Can I use my vacant holiday homes for housing without planning?

Property Clinic: Strict regulations govern the change of use of a development

I have a holiday cottage scheme of unused houses in a rural area in the west of Ireland with planning permission for short-term holiday letting only. Can they now be used for full-time residential use without a change of planning permission?

Noel Larkin writes: Many families escape to the sanctuary of their holiday home on a Friday evening. In these straitened times and with an eye on the rising cost of just getting there, not to mention the expense of running that second home, the luxury of a holiday home is now under scrutiny. Can the limitations of usage on holiday homes, usually applied through planning condition, be relaxed in order to help with housing supply? This would allow people to reside in these properties and in turn go some way to help alleviate the ongoing real housing crisis.

You explain that your housing scheme has yet to be occupied but it has planning permission for short-term holiday letting only. You now want to use the homes for full-time residential use.

Under the Planning and Development Act, 2000, all development, unless specifically exempted under the Act or associated regulations, requires planning permission.


Where planning is granted for a holiday home, as is the case here, such holiday homes cannot be used for permanent residential purposes. In such cases a change of use of a holiday home to a place of permanent residence would be a material change of use thus requiring planning permission. The carrying out of a material change of use from holiday home to a place of permanent residence without obtaining planning permission would be considered unauthorised development and could be subject to enforcement proceedings by the relevant planning authority under planning legislation.

Every case is different. When considering an application for planning permission for residential development or change of use, the planning authority is required to consider the local housing needs requirements policy as set out in the local authority’s development plan. Therefore, occupation may be restricted to those who can satisfy local need only.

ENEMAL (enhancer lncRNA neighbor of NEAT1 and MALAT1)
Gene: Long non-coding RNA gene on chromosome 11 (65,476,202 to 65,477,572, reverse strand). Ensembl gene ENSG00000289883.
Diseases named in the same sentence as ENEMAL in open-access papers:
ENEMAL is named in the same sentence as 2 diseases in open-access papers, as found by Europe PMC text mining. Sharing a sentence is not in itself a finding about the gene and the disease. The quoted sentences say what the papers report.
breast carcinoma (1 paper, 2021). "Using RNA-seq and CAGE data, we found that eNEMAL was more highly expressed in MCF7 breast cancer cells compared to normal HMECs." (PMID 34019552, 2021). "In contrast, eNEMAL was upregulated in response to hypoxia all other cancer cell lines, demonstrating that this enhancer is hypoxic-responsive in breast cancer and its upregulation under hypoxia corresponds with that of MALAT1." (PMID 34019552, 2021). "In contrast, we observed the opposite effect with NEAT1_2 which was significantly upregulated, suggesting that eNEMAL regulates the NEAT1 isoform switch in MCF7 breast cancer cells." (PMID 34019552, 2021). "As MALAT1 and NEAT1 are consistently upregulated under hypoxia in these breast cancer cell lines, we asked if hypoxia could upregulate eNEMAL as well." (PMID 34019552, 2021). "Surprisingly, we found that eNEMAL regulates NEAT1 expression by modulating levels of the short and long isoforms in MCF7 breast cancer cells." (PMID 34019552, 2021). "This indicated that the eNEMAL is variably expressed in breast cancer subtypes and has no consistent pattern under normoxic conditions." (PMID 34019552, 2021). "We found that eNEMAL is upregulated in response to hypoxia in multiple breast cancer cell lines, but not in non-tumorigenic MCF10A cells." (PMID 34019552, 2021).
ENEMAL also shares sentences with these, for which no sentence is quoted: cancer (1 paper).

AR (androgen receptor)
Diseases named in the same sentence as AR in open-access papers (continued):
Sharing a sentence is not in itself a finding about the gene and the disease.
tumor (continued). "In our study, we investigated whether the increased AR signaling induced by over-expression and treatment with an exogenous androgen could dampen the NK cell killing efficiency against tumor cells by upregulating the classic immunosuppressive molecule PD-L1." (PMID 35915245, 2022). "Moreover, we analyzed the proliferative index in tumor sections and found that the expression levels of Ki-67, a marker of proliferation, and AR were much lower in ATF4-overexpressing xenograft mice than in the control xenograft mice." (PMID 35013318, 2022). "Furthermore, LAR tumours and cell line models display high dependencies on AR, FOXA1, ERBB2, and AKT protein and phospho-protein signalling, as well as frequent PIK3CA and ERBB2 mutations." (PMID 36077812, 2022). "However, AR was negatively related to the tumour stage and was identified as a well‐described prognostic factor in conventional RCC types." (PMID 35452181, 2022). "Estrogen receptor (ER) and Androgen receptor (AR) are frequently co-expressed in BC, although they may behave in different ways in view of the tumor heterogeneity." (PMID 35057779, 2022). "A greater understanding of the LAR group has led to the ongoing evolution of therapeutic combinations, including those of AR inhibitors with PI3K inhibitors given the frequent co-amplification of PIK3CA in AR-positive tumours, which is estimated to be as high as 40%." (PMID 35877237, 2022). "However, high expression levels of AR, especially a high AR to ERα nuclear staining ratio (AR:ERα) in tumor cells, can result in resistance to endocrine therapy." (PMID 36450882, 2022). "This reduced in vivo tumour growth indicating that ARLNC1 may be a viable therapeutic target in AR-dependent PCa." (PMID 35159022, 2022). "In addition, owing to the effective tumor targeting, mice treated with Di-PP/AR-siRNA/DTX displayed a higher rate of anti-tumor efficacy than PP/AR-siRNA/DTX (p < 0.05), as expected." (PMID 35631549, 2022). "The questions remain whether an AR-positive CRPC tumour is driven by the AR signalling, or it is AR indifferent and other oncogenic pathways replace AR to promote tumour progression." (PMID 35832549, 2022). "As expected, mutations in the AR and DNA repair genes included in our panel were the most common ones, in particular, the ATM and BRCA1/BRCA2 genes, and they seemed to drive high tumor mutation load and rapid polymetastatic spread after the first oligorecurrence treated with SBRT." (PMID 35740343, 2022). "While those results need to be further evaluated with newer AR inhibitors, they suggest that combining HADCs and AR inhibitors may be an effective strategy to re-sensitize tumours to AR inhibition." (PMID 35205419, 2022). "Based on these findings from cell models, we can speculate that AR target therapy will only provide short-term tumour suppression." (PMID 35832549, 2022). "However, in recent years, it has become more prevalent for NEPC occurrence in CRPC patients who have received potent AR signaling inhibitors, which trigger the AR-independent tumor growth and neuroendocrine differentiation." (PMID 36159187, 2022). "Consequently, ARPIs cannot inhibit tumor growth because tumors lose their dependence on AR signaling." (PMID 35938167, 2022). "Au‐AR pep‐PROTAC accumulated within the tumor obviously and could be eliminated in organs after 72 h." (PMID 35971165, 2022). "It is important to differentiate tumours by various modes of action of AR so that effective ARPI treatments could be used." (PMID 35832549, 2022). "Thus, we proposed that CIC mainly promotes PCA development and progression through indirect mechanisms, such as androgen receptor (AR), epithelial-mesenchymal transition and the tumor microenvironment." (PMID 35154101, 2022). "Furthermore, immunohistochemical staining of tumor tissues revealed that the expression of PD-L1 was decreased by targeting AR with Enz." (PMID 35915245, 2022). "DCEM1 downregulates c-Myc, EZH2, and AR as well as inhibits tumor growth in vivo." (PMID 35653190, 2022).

Although such a change of use makes perfect sense when considering the current housing crisis, it is not a foregone conclusion that permission would be granted. Holiday homes are usually located in more remote areas and on land specially zoned for such development in the development plan and/or local area plan, such as “resort” zoning. Such locations therefore may not be suitable for permanent residential development.

Different density, design layouts and standards may also be applied to holiday homes than to permanent residential development. Wastewater treatment systems, for example, may need to be upgraded. The planning authority’s policies on rural housing may also apply differently to holiday homes than to permanent residential development, all of which the authority would have to consider when deciding on a change-of-use application.

Bearing these considerations in mind, a proposal to change a holiday home to permanent residential housing might well be found to be contrary to the principles of proper planning and sustainable development of the area in question.

As a first step, I would recommend that your professional adviser set up a pre-planning meeting with the planning department of the relevant local authority. From that you should be able to establish if such an application would be welcomed.